England aim to end 52 years of World Cup pain

Road to Moscow: This assumes England wins its group, and all the favourites win their matches.

How excited should England fans be? The Three Lions kick off their World Cup campaign today. The familiar tournament hype is engulfing the country. Does pressure help players or hinder them?

England will start its World Cup campaign at the site of arguably the 20th century’s great turning point. The team will face Tunisia in Volgograd, a city still known to many by its Soviet era name — Stalingrad.

The Battle of Stalingrad was the start of the Red Army’s offensive towards Berlin. Gareth Southgate’s team is hoping this is the start of its own march towards final glory in Moscow.

England is the heavy favourite for this match, with Tunisia rated as roughly the fourth worst team at the World Cup.

The Three Lions have been trapped in a familiar cycle for decades.

It starts with a disastrous exit at a tournament — Iceland in 2016, Germany in 2010. The team comes home in disgrace. There are articles asking: “Where now for English football?”

Next comes qualifying, where England is relentlessly effective — and relentlessly uninspiring. This is the apathy phase. “Don’t get your hopes up, England will let you down again”, fans tell each other.

Then, in the months before the tournament begins, everything changes. Young players hit form. A coherent first XI emerges. The motherland of football, starved of success for 52 years, starts to believe again.

And so pressure, inevitably, starts to weigh on players.

After dumping England out of Euro 2016, Iceland’s Aron Gunnarsson said he “almost felt sorry” for England for the pressure it was under. “They knew the trouble they would be in if they lost to Iceland.”

All the big sides are under huge pressure, but England seem to buckle the most. The best example is its record in penalty shootouts, the ultimate test of footballing nerve. For the last World Cup, the team turned to a psychologist to help it cope with the pressure of a shootout.

The balance between excitement and overconfidence can be hard to get right. On the morning of the 1950 World Cup final between Brazil and Uruguay, the Brazilian newspaper O Mundo declared Brazil the “world champions”.

Brazil lost, and the players became loathed for the rest of their lives by the Brazilian public.

How excited should England fans be?

Fever pitch

Dare to dream, say some. England has improved vastly in recent months, and in the World Cup anything can happen. At the best of times, pressure can be hugely galvanising as a team rides a wave of national fervour. The best players thrive under it — and those who cannot cope will never be successful anyway.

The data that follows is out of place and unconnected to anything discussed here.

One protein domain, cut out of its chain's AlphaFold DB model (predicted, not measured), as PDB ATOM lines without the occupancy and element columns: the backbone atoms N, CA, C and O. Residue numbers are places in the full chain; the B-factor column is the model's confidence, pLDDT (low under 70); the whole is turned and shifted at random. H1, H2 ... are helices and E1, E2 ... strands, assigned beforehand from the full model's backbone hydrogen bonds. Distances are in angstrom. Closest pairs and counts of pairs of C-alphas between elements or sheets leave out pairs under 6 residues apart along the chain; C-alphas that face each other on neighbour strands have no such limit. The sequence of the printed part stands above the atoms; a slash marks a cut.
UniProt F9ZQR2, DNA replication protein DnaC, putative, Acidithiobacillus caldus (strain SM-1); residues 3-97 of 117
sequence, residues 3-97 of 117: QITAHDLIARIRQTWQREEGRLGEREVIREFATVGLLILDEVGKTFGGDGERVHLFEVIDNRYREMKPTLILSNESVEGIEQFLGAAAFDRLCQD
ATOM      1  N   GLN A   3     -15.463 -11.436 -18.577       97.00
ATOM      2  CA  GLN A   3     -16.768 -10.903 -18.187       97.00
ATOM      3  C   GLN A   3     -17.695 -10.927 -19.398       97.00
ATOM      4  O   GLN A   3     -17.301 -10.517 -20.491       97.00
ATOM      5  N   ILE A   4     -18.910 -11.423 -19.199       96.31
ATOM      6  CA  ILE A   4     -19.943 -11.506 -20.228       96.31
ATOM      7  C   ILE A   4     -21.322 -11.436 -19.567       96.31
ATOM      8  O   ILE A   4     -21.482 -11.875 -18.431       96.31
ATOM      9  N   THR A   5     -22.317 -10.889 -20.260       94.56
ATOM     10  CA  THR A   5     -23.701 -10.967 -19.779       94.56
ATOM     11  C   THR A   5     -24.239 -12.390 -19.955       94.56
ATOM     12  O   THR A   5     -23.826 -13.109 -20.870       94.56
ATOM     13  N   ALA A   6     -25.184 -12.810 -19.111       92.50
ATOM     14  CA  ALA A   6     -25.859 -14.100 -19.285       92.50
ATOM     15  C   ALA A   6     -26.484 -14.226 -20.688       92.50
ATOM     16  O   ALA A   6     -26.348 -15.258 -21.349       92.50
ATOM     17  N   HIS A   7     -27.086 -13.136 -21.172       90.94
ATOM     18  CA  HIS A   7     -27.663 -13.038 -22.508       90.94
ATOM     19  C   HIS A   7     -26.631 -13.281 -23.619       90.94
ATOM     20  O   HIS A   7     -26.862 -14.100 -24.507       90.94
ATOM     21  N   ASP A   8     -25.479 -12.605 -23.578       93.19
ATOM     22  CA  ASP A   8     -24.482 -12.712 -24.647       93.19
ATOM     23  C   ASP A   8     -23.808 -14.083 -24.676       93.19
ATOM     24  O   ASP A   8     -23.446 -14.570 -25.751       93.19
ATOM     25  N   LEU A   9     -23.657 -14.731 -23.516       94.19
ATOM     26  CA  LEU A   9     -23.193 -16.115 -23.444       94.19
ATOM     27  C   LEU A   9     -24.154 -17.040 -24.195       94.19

Temper your expectations, reply others. Fans should learn from the past and become more humble about their team’s chances. England has no right to have similar expectations to Germany or Spain. And without that crushing pressure, there is a good chance the players will loosen up and play better football.

You Decide

  1. Can England win the World Cup?
  2. Is pressure a force for good or ill?


  1. Split into groups. Think of three ways to cope with pressure. Share them with the rest of the class.
  2. Imagine that England have won the World Cup. Write a 500 word news report on the mood of the nation.

Some People Say...

“Everything negative — pressure, challenges — is all an opportunity for me to rise.”

Kobe Bryant

What do you think?

Q & A

What do we know?
England will play Tunisia in Volgograd in its first match in Group G of the World Cup. The team will then face Panama and Belgium before a Round of 16 match against (most likely) Poland or Colombia. From there, if it was to win the World Cup, it is likely that England will face three of the tournament’s front runners. England have only won the tournament once — in 1966 on home soil. Its second best finish was a semi-final in 1990.
What do we not know?
Why England seem to underachieve at the international level. It has a comparable population to Italy, Germany, Spain and France, but has won only a fraction of the trophies they have won. One reason might be the sheer amount of money in the Premier League, which leads to foreign players often being preferred to home-grown talent.

Word Watch

Lasting for nearly six months, the Battle of Stalingrad was the Second World War’s longest, and claimed the lives of around two million people. Hitler blamed his eventual downfall on losing this crucial battle.
Heavy favourite
England is priced at 4/9 to win the match (bet £9 and you get £13 back). Tunisia is massive 750/1 outsiders to win the World Cup.
Relentlessly effective
England won eight and drew two of its qualifying games. However it only managed to score 18 goals in a group including minnows Malta and Lithuania. England have qualified for every tournament since 1996 except the 2008 European Championships.
Record in penalty shootouts
England was knocked out of the World Cup in 1990, 1998 and 2006 on penalties, and the European Championship in 1996, 2004 and 2012. The team’s only win was against Spain in the quarter-finals of Euro 96, a tournament in which it was beaten on penalties in the semi-finals.
1950 World Cup final
The game became known as the “Maracanazo”, meaning roughly “The nightmare of the Maracana”. The Maracana is the stadium in Rio de Janeiro.


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